THE OXFORD INSTITUTE FOR ENERGY STUDIES | At a time of low prices and an apparent surplus of supply in the global gas market it is important to try and identify new sources of demand, especially for LNG. In this respect, one interesting theme is how some countries are switching from their traditional role as LNG exporters to becoming importers of gas as their indigenous demand grows. Ieda Gomes explores this concept using the case studies of Malaysia and Indonesia, and she attempts to identify the key drivers behind the shifts in the gas economies of both countries. Significantly, though, there are also a few countries where gas has an existing role in the domestic energy economy, and which have historically imported gas, which have now found new gas resources and are starting to export. A prime example of this is Argentina, where the discovery of large shale gas resources has led to a gas surplus and the opportunity to generate export revenues.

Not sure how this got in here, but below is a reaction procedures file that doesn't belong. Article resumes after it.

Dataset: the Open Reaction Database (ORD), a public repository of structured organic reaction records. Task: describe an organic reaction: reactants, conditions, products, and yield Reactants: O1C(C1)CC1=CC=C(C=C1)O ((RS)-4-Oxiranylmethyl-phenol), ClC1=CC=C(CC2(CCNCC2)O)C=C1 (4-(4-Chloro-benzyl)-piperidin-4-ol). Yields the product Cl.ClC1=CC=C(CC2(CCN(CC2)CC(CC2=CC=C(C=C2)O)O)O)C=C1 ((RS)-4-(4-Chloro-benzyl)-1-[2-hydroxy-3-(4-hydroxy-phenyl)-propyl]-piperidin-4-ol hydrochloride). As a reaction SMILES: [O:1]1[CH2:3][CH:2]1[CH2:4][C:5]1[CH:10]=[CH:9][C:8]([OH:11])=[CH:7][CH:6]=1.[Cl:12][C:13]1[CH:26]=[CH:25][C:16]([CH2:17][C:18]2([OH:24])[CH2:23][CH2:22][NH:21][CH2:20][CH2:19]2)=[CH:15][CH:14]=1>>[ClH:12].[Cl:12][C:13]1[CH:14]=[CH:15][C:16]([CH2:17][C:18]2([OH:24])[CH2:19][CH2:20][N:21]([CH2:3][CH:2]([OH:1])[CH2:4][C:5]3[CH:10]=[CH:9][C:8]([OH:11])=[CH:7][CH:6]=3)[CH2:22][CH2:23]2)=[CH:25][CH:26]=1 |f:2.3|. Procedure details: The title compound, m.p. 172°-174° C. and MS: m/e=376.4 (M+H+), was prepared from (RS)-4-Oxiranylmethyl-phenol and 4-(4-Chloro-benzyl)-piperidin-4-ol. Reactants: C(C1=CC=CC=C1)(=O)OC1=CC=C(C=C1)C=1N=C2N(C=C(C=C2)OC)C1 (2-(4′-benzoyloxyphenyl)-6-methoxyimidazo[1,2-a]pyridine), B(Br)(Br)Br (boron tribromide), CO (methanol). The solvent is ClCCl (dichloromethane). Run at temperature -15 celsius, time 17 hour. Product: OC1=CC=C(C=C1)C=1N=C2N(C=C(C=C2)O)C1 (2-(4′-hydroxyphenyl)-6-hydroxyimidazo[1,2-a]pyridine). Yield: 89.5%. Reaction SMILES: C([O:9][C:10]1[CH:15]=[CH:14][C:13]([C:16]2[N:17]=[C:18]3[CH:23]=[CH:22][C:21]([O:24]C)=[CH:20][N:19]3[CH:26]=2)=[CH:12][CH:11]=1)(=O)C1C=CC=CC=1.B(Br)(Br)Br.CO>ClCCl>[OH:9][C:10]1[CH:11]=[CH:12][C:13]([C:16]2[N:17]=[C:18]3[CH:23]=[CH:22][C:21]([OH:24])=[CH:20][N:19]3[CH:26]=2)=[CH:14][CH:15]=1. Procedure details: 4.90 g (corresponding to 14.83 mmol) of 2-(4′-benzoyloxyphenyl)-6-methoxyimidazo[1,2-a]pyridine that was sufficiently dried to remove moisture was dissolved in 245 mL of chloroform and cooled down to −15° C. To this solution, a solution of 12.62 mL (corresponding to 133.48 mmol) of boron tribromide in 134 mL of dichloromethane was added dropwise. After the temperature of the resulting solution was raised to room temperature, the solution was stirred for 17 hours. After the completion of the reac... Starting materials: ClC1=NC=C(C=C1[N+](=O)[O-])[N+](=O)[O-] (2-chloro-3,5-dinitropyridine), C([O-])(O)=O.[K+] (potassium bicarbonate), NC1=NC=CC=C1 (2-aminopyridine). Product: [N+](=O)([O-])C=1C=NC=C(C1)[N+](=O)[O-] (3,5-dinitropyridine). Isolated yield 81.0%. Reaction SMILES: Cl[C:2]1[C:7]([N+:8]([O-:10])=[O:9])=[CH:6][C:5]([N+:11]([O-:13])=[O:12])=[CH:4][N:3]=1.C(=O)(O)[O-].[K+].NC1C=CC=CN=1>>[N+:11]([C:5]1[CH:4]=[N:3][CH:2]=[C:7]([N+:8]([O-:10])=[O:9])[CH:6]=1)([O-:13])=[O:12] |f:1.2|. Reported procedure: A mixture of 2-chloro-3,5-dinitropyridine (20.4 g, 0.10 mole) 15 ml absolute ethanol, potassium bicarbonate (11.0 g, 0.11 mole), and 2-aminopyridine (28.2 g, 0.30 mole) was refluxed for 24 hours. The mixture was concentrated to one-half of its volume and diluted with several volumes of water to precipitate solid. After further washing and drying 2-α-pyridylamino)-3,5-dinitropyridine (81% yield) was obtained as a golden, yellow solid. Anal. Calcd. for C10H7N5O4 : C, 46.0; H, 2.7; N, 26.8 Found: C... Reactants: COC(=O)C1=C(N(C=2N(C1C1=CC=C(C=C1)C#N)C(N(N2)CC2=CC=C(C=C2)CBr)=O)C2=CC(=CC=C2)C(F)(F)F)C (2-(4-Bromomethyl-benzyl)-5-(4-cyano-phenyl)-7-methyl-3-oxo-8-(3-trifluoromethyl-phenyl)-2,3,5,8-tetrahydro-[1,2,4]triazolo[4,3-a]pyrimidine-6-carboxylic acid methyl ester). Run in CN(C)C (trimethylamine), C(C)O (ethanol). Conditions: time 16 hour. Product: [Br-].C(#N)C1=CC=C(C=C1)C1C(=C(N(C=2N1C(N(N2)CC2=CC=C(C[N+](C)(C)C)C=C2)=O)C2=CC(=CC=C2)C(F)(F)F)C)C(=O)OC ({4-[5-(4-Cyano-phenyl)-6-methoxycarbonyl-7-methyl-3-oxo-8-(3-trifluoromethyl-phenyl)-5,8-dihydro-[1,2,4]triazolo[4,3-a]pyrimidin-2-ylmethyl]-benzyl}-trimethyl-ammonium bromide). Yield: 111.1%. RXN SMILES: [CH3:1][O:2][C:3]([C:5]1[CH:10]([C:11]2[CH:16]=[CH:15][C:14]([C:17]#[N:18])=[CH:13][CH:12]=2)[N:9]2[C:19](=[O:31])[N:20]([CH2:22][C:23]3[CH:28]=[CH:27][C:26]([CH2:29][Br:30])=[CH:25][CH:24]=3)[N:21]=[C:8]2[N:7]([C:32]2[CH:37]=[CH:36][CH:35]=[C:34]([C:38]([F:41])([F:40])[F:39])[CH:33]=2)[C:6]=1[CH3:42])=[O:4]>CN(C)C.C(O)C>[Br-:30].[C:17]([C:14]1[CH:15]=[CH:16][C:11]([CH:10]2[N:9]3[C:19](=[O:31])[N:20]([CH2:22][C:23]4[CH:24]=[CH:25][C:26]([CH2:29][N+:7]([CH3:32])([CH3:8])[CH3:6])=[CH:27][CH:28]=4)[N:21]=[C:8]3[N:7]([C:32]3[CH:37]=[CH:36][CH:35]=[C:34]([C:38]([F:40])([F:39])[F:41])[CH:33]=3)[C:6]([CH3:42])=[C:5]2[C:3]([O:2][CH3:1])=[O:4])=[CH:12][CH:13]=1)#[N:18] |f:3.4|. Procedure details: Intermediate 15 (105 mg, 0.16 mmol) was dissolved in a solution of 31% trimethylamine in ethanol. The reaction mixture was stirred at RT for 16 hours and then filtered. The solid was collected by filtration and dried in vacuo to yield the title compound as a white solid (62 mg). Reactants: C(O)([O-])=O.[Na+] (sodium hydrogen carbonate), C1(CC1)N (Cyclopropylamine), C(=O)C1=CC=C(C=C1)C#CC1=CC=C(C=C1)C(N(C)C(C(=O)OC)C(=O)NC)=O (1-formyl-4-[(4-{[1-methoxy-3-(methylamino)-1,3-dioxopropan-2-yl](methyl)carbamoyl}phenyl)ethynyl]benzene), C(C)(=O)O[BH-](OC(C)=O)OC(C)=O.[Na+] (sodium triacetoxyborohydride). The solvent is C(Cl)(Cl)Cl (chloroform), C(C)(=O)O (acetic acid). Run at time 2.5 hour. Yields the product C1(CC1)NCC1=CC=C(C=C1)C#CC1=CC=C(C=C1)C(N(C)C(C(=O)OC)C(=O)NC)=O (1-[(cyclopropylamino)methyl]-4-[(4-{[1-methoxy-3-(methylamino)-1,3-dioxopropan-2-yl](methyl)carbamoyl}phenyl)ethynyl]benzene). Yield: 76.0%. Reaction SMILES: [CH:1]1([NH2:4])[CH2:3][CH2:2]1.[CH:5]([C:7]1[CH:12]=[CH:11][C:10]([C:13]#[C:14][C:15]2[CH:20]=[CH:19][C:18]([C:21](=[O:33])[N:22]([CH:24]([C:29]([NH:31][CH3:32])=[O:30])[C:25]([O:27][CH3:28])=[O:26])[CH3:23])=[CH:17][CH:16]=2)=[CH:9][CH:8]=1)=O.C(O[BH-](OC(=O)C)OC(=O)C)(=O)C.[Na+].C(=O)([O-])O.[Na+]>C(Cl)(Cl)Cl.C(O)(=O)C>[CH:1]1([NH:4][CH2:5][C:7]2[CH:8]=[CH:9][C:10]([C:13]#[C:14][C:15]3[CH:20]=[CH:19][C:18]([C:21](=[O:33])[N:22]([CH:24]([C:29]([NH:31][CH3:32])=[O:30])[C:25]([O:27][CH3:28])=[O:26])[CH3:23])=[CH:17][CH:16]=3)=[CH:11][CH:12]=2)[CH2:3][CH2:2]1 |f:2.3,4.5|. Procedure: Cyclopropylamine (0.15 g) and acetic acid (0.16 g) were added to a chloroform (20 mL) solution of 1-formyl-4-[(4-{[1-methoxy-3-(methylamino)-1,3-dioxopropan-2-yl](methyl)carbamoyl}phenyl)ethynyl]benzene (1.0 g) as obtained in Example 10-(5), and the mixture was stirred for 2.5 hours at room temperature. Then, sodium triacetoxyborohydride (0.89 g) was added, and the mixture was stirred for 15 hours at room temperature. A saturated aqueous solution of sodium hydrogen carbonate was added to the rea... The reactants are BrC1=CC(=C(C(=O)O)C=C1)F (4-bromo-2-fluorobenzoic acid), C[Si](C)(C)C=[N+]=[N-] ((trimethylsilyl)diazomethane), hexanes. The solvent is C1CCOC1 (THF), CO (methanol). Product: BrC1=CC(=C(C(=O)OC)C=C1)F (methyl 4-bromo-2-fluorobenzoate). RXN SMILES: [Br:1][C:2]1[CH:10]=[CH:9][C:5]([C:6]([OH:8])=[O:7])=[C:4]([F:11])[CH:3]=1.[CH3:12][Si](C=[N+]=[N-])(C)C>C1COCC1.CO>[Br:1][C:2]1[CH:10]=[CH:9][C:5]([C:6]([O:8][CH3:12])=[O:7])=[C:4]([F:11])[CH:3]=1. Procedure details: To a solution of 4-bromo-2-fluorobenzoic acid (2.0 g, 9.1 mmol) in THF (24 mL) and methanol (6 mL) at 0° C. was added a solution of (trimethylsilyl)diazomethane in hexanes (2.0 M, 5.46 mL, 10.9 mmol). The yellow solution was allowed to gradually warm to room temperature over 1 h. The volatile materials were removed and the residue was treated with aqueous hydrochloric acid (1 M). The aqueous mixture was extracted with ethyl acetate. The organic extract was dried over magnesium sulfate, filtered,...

This paper analyses this example as a contrast to the first two and examines whether it is a sustainable situation. Overall, we believe that this paper can provide some important insights into the factors which can influence the position of gas in a country’s energy balance, especially if the prevalence of hydrocarbons has created a dependency via subsidies prices or other politically-driven strategies. There are a number of other examples around the world where the demands of the domestic market can undermine a country’s ability to export its energy resources, and as a result we hope that this analysis can provide a greater understanding of the key drivers and consequences of this outcome.
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